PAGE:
In chapter XXXII Tess and Angel set a date of New Years Eve for their wedding, then Tess panicks, again. But, she doesn’t tell Angel about her past.
Before their wedding Angel decides he would like to have a little getaway with Tess (don’t worry, they’re not shacking up overnight or anything crazy like that). They go on Christmas Eve and do some shopping and then stay at an Inn for the night.
While waiting for Angel in the lobby a man notices Tess, he’s from Tantridge. He starts to make a comment about her and stops himself, but not before Angel heard him. Angel simply punches the guy in the face. The man decides to keep his mouth shut and appologizes, insisting that he confused her with someone else. Angel does what he normally does in these cases, gives the man 5 shillings. What? Angel didn’t seem like the type to go around punching people, how the heck does he have a normal behavior for this? While I like his defense of Tess, I’m a bit concerned about this violence.
Outside the man from Tantridge confirms to his friend that she is the girl he thought she was. Meanwhile Tess and Angel are off in the carriage and Tess asks if they can postpone the wedding, if need be. Angel laughs her off, as he often does when she gets all worried about things. Tess thinks to herself that they should get the heck out of this area and go far far away, and all will be fine.
Later that night Tess hears some strange noises from Angel’s attic and goes to check on him. He says he was having a dream that he was fighting with that man. Then he comments, “I am occasionally liable to these freaks in my sleep.” What? This caught my attention for 2 reasons. Christian Grey is also know for having bad dreams and I’m wondering what other skeletons Angel has in his closet.
Tess freaks out, again. She decides she must tell Angel the truth about her past. Since she can’t do it in person, she writes it in a letter and sticks it under his door and goes back to not sleeping for the night. The next morning and in the following days he gives no indication of having read the letter.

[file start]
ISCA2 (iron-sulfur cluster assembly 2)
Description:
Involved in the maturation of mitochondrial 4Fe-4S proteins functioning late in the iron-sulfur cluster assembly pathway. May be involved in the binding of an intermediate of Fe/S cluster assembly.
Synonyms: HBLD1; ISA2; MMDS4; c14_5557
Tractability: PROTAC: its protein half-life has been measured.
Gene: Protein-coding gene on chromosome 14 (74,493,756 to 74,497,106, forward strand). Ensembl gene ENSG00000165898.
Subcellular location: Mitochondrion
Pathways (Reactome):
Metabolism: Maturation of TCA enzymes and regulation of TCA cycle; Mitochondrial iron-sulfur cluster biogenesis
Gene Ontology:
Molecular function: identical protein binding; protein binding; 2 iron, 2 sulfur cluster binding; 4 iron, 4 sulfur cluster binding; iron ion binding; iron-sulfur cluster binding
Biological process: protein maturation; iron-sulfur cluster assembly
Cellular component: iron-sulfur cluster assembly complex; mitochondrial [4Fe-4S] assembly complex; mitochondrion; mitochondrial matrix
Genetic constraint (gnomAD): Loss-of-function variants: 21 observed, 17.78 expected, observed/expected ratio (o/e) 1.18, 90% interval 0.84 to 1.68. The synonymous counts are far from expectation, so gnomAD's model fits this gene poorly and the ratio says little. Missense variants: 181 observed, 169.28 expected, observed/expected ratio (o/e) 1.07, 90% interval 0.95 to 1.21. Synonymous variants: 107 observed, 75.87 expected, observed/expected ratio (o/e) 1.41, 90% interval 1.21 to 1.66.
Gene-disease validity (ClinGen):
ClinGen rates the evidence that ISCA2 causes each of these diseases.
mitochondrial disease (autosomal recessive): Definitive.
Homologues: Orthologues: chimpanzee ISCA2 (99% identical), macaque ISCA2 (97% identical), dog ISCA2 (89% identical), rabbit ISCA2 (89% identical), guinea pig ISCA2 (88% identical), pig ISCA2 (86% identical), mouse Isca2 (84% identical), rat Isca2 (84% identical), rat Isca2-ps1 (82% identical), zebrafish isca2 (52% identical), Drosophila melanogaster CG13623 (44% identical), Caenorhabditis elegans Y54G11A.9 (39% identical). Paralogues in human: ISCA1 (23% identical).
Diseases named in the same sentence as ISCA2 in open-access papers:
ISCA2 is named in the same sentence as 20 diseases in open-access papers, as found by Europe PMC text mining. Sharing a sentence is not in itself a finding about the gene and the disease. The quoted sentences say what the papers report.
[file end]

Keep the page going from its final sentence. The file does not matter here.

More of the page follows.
After a few days of nothing from Angel, Tess decides (on her wedding day) to check and see if Angel saw the letter. The letter is sitting on the floor under the rug, untouched. Tess destroys the letter but considers telling Angel. When she finally finds an opportunity to tell him, he tells her he doesn’t want to ruin their day with confessions of their failings. Famous last words!
While Tess is worrying about this, Angel is worrying about his family. He invited his parents and brothers to the wedding. He never heard back from his brothers and his parents only sent a note saying they thought he was rushing into marriage, that he could do better then a dairymaid but that he was old enough to make his own decisions. Tess did better for herself by not inviting anyone from home…
When they came down from their rooms they found that the Cricks had decorated their house in honor of the marriage. I have to say, since I suspect we wont be hearing from the Cricks’ again, they are a really sweet couple and very supportive of Angel and Tess. I’ll miss them.
The Cricks accompany Tess and Angel to the church to serve as their witnesses. Only about a dozen people were present for the wedding, which made no difference to Tess. The story goes on to tell us that while Angel knows that Tess loves him, he does not realize the true depth of her love for him.
OMG, they really got married. I really thought that Tess’ secret was going to come out and keep them from getting married. But, in true Thomas Hardy form, he has to make the secret coming out much more dramatic and this will certainly do that.
After the wedding Tess notices the big dark and gloomy carriage that was hired to take them back to the farm and it freaks her out a bit. Angel doesn’t want to tell the story, but mentions that there is a legend behind this d’Urberville coach. “A certain d’Urberville of the sixteenth or seventeeth century committed a dreadful crime in his family coach; and since that time members of the family see or hear the old coach whenever-But I’ll tell you another day-it is rather gloomy. Evidently some dim knowledge of it has been brought back to your mind by the sight of this venerable caravan.”
Later that afternoon Tess and Angel were to leave for their first night as husband and life in Wellbridge Mill. As they are saying goodbye to their friends at the dairy Tess prompts Angel to give each of the girls a goodbye kiss. While it meant nothing to Angel it seems to have left the girls feeling a bit more nostaligic about what they didn’t get (Angel). I thought it was a sweet gesture, but yea, it probably wouldn’t help me get over the man I had fallen in love with.
As they walk out the door a cock crows. Nope, never thought I would find a way to say that in a sentence… Men standing outside when it happened, comment that it’s bad. There is another cock crow. This is making Tess tense and the cock crows again. Mr. Crick threatens to ring the cock’s neck, see how good he is to Tess! After Tess and Angel leave and Mr. and Mrs. Crick are inside he comments, “now, to think o’ that just to-day! I’ve not heard this crow of an afternoon all the year afore.”
Mrs. Crick comments back “it only means a change in the weather, not what you think: ’tis impossible.”
I hate to break it to you Mrs. Crick, it means what he thinks it means…